How Stressful Can Red Ink Be?
By Torin Alexander
Hands sweating, heart pumping, feet tapping, getting back a test can be very tense. And what's even more torment is when you are able to see the teacher coming straight at you. At this point you can't be more flustered. Then the moment comes where you finally see your grade. So do students really care for what color the grade is written in?
Many school boards across the country have decided that grading in a red ink can cause even more stress to a student. But to be honest, as a student, I don't really care what color the ink is in, all I care about is the actual grade.
Red ink is commonly resembled to bad, which triggers kids to realize that they failed. To avoid seeing red ink is by actually studying! There is no reason why a student should be so sensitive that they can not bear to see the color red when they did not even study for the test or studied for a small period of time.
Taking a test can be very stressful, but if you only study for a small period, or not study at all, what do you expect the outcome to be. There is a very small chance that a student is able to get a good grade on a test without studying.
Students that do poorly on tests should not be rewarded with something like a green pen that resembles a good job. Failing is failing and there is no loop hole around it. What angers me the most is that the school board actually thinks that kids are this sensitive where even a color can push us to the edge.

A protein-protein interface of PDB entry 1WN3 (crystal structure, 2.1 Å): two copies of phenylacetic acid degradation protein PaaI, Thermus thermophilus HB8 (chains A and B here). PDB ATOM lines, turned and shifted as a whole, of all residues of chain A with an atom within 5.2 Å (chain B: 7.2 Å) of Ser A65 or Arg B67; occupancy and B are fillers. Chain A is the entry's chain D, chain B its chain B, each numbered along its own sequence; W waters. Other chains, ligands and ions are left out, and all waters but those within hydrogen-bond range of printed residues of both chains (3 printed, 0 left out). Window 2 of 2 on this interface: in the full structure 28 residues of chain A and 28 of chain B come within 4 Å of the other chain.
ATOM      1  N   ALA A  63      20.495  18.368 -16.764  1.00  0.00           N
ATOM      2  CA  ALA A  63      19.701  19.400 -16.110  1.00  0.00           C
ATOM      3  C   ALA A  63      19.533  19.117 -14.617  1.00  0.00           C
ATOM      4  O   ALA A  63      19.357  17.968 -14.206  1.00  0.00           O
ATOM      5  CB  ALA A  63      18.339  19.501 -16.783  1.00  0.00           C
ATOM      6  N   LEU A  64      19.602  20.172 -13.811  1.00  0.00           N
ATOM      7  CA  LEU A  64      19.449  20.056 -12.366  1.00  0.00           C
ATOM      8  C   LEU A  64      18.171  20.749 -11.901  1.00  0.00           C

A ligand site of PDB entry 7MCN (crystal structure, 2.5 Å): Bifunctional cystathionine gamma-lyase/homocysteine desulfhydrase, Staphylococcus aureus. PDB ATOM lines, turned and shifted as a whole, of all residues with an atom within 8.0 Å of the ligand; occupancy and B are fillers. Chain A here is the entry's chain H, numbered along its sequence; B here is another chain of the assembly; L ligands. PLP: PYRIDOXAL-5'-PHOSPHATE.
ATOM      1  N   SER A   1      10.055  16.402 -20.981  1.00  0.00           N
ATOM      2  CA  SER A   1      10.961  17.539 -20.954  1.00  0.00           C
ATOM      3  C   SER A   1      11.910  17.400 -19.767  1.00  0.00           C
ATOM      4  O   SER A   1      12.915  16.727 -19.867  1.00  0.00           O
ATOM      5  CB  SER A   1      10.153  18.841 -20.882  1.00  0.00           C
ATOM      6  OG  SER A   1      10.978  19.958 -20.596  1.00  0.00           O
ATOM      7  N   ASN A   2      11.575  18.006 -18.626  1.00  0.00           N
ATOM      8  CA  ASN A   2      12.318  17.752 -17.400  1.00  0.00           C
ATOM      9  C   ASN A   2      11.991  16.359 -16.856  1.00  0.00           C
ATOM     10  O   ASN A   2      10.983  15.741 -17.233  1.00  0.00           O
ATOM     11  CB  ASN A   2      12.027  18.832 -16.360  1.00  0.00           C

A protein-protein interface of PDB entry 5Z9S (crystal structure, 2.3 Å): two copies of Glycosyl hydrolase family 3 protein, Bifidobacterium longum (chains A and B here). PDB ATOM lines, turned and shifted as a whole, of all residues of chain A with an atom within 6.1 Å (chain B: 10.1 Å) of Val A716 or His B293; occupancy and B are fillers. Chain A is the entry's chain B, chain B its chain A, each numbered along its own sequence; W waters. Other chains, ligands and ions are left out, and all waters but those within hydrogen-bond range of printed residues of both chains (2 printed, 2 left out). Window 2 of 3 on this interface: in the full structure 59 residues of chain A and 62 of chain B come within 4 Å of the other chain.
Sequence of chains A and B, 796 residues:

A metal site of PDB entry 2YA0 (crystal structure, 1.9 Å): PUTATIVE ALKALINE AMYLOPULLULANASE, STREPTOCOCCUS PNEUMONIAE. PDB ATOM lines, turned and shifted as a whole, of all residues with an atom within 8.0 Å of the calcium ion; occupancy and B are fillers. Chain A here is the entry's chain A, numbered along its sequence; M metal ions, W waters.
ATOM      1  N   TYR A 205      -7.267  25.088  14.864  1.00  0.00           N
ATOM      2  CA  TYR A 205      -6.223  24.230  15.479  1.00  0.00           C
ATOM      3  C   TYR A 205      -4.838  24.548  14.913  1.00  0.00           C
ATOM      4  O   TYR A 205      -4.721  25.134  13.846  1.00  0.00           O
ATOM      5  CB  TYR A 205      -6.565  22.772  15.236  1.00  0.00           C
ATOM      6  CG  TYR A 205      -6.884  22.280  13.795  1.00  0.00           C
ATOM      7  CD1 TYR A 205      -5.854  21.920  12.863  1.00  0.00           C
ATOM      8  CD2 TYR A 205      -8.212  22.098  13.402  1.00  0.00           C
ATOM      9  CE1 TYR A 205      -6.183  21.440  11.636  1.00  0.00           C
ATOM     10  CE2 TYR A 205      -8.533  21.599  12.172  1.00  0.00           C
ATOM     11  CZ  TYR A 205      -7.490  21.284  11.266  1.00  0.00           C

Another thing that really irritates me is that the school board actually thinks its working. Kids should not be rewarded with a different color for their bad grade. A bad grade is a bad grade, and the sensors that cause them to have stress is because they got a bad grade, or they did poorly. Not because the grade is in red ink.
The school board does not want kids to believe that they are failures, which is understandable. Kids should not believe that they are failures, especially at a young age. In a study by the European Journal of Social Psychology, Michael Slepian concluded that kids stress sensors were shown to be higher when given a red “X” or “wrong” highlighted in red. Even though this may be true and that students can have higher stress from red ink, there is still a way to avoid this, and that by studying for test and asking questions to understand the topics in the class.
To conclude, excluding red ink to make a student feel better about a bad grade is very unnecessary. Students should clearly understand when they did poorly on a test and when they succeeded on it. Red ink is not the problem here, it is the student's willingness to study harder.
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